Tail of the Dragon is a world famous driving road, but Tennessee might be quite the drive for you. Sometimes you just want to go for a great drive, but it's frustrating to think you're stuck without any good driving roads nearby. Fortunately for drivers in the USA, we have roads and highways labeled Scenic Byways, and odds are there's one near you. These highways might offer grand views, historical significance, or a fantastic destination, but they're all great roads. Come along as we drive one.
For Drivers, Not Commuters
First off, driving is not to be confused with commuting. Both take place behind the steering wheel, but commuting is much further down the list of enjoyable activities, somewhere between visiting the dentist and assembling Ikea furniture. Commuting has a long and documented damaging history, contributing to stress, weight gain, loneliness, pollution, and wasted money. We aren't talking about that. We're talking driving great roads.
Maybe you live in Boringville, and think finding a great local road is as unlikely as inserting a USB drive correctly on the first try. If you're open to the description of a “great driving road" as being more than just hundreds of hairpin turns within a few dozen miles (although that does sound great), then the wider definition opens up a lot of potential. Uncle Sam can help you out here.
At the national level, the Department of Transportation's Federal Highway Administration manages the National Scenic Byway System, dating back to the first Ford Explorer in 1991. “Scenic Byways" are their term for a collection of 150 different roads and highways designated for their unique characteristics. Scenic Byways earn their distinction by having one or more of six "intrinsic qualities": archeological, cultural, historic, natural, recreational, and scenic. “All American Roads" is another fancy term they use for byways that have two or more of the intrinsic qualities.
Scenic Byways Near You
Think historic Route 66, Woodward Avenue, and the Las Vegas strip as famous examples of Scenic Byways. There's also the series of open ocean bridges connecting the Florida Keys Scenic Highway, then Highway 101 up the Pacific coast, and the Great Lakes Seaway Trail north of New York. That's quite a variety of roads, and it's all due to the open-ended nature of the program. Your state or local governments also get in on the act, designating their own version of the byway system, with the goal to “help recognize, preserve and enhance selected roads throughout the United States."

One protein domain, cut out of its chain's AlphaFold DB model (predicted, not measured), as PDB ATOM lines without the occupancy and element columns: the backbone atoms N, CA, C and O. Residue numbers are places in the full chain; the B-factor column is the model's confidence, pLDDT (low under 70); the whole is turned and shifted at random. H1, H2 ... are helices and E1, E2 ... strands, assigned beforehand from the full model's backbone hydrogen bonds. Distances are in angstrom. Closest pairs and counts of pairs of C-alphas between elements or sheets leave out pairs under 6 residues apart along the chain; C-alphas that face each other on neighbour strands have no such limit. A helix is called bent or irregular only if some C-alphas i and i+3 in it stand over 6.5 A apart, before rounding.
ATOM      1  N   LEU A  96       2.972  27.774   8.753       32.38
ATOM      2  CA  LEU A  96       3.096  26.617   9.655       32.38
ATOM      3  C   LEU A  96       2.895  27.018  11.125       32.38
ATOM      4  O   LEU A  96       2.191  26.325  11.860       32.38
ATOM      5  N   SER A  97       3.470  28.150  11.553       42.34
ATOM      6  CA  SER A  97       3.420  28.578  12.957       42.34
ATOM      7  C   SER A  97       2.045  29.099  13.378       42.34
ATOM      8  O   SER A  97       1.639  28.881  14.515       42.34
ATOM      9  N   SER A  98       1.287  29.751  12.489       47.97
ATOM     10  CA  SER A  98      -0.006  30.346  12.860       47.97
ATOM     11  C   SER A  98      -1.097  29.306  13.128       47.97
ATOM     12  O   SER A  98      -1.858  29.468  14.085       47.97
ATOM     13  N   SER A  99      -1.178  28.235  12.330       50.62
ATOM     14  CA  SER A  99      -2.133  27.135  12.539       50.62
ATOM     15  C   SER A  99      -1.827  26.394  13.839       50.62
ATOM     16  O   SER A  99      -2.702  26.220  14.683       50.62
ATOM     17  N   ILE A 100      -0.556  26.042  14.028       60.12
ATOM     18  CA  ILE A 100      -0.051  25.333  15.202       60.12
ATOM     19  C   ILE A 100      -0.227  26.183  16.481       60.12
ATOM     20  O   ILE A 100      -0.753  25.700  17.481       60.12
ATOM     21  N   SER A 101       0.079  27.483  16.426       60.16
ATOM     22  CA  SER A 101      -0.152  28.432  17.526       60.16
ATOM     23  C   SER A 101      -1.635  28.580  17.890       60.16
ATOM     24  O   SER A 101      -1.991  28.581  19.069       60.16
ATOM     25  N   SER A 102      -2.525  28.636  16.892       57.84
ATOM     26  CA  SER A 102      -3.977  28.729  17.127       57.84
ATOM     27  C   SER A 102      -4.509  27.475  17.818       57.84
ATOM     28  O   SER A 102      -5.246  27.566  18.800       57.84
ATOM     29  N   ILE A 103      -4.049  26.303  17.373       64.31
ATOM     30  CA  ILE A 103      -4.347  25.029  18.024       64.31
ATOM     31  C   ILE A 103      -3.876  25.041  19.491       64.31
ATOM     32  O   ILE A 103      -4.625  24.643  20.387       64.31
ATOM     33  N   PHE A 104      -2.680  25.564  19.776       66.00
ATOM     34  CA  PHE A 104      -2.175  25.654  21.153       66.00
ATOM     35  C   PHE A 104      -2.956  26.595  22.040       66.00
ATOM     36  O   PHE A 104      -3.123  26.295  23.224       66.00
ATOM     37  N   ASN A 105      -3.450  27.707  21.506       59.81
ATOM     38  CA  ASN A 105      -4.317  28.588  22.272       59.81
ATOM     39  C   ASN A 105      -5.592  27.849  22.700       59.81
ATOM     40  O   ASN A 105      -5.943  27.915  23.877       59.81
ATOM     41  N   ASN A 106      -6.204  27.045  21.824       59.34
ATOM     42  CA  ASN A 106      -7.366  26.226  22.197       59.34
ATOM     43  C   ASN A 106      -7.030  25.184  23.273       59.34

The Highway Administration's website currently shows 46 states with Scenic Byways or All American Roads. While they say everything is bigger in Texas, that sure isn't true here, as Texas has zero federal Scenic Byways. In that case, just look up your state byway system and you'll find great drives in the Lone Star State, like Davis Mountains Scenic Loop, and Texas Swiss Alps Scenic Drive.
Google is your best bet for finding your state/local scenic byways, but there are a few other clues. Check with your local state parks, as they are often in beautiful areas with awesome winding roads. If you're more into off-roading, check out the Bureau of Land Management's Back Country Byways. Some can be navigated with a stock Subaru, while other “roads" need a serious off-road machine. If you're not up for a four-hour road trip alone, bring along a friend or relative that doesn't get on your nerves. It's also smart to do proper road trip prep, even if one of these byways isn't a long trip.
Remember that scenic is a subjective opinion. Here it means far more than just sweeping vistas. In addition to breathtaking natural wonders, you'll find man-made landscapes, neon masterworks, ancient or modern history (or both), Native American cultural sites, or places that are great to stop and hang out with your passengers. Even non-car people will appreciate the scenery, especially if you stop at viewpoints of wide-open panoramas, wildlife lookouts, or tourist centers for the history nerds.
Driving one of these scenic byways is road therapy. It's the opposite of a driverless vehicle, but also the opposite of a boring meeting or a stressful boss. It's alone time, disconnected from “must do" errands and a digital detox from the attention economy of your cell phone. It's getting away from it all, but also where you're in control. Whether you have a modern supercar or a decades old truck, mile after mile becomes a kind of zen, where you really feel that “it's the journey, not the destination." It's time to go for a drive.
Ever hit up a National Scenic Byway, or the local alternative? Let us know what to visit, in the comments below.